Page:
Regulation and disregulation of mammalian nucleotide excision repair [electronic resource] : A pathway to nongermline breast carcinogenesis
- Washington, D.C. : United States. Dept. of Energy, 2014.
Oak Ridge, Tenn. : Distributed by the Office of Scientific and Technical Information, U.S. Dept. of Energy
- Physical Description:
- pages 493-500 : digital, PDF file
- Additional Creators:
- Nova Research, Inc
United States. Department of Energy
United States. Department of Energy. Office of Scientific and Technical Information
- Nucleotide excision repair (NER) is important as a modulator of disease, especially in constitutive deficiencies, such as the cancer predisposition syndrome Xeroderma pigmentosum. We have found profound variation of NER capacity among normal individuals, between cell-types and during carcinogenesis. NER is a repair system for many types of DNA damage, and therefore many types of genotoxic carcinogenic exposures, including ultraviolet light, products of organic combustion, metals, oxidative stress, etc. Since NER is intimately related to cellular metabolism, requiring components of both the DNA replicative and transcription machinery, it has a narrow range of functional viability. Thus, genes in the NER pathway are expressed at the low levels manifested by, for example, nuclear transcription factors. Since NER activity and gene expression vary by cell-type, it is inherently epigenetically regulated. Furthermore, this epigenetic regulation is disregulated during sporadic breast carcinogenesis. Loss of NER is one basis of genomic instability, a required element in cellular transformation, and one that potentially modulates response to therapy. In this article, we demonstrate differences in NER capacity in eight adult mouse tissues, and place this result into the context of our previous work on mouse extraembryonic tissues, normal human tissues and sporadic early stage human breast cancer.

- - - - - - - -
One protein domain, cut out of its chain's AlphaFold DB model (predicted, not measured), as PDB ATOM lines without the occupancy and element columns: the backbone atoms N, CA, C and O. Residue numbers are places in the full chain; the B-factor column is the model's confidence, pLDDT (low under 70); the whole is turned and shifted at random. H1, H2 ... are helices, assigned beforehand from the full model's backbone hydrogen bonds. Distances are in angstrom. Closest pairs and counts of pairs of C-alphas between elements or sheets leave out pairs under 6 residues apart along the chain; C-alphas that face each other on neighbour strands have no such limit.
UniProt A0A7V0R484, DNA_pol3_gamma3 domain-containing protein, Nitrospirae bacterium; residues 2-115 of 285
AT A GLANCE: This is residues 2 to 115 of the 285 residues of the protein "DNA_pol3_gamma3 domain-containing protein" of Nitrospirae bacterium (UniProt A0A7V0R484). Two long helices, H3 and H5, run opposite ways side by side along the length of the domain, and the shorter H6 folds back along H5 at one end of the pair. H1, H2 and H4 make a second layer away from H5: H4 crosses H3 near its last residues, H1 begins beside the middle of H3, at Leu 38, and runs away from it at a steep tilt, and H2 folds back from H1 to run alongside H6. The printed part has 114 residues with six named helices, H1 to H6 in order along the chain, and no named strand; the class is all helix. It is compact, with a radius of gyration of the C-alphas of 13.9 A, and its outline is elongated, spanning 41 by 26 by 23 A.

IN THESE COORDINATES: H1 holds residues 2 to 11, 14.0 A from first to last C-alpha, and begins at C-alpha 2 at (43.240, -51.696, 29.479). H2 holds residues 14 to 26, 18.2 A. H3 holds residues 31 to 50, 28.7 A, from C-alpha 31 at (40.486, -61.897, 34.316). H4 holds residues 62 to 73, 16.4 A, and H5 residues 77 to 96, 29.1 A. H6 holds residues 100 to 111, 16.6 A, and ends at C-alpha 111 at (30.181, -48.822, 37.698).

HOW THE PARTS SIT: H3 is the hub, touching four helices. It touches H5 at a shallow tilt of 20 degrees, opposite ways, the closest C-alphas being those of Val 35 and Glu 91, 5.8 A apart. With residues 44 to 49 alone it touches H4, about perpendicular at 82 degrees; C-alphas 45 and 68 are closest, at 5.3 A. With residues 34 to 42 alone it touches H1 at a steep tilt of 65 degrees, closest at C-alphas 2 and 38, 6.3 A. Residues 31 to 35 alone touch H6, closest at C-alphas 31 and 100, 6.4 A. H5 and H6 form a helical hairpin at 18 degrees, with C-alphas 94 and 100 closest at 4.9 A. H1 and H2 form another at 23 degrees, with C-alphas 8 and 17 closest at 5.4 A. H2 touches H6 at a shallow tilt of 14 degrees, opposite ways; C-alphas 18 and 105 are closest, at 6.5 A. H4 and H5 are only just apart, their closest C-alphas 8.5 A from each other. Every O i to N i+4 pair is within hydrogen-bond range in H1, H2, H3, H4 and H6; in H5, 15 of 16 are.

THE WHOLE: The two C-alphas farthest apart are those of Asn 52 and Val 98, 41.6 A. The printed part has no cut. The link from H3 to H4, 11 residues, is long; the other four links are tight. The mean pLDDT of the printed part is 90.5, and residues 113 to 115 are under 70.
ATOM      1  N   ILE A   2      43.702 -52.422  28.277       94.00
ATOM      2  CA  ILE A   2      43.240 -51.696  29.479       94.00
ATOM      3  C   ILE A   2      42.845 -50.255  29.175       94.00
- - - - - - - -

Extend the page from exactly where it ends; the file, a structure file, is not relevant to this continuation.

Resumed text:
- Published through SciTech Connect.
Photochemistry and Photobiology 91 2 ISSN 0031-8655 AM
Jean J. Latimer; Vongai J. Majekwana; Yashira R. Pabon-Padin; Manasi R. Pimpley; Stephen G. Grant.
- Funding Information:
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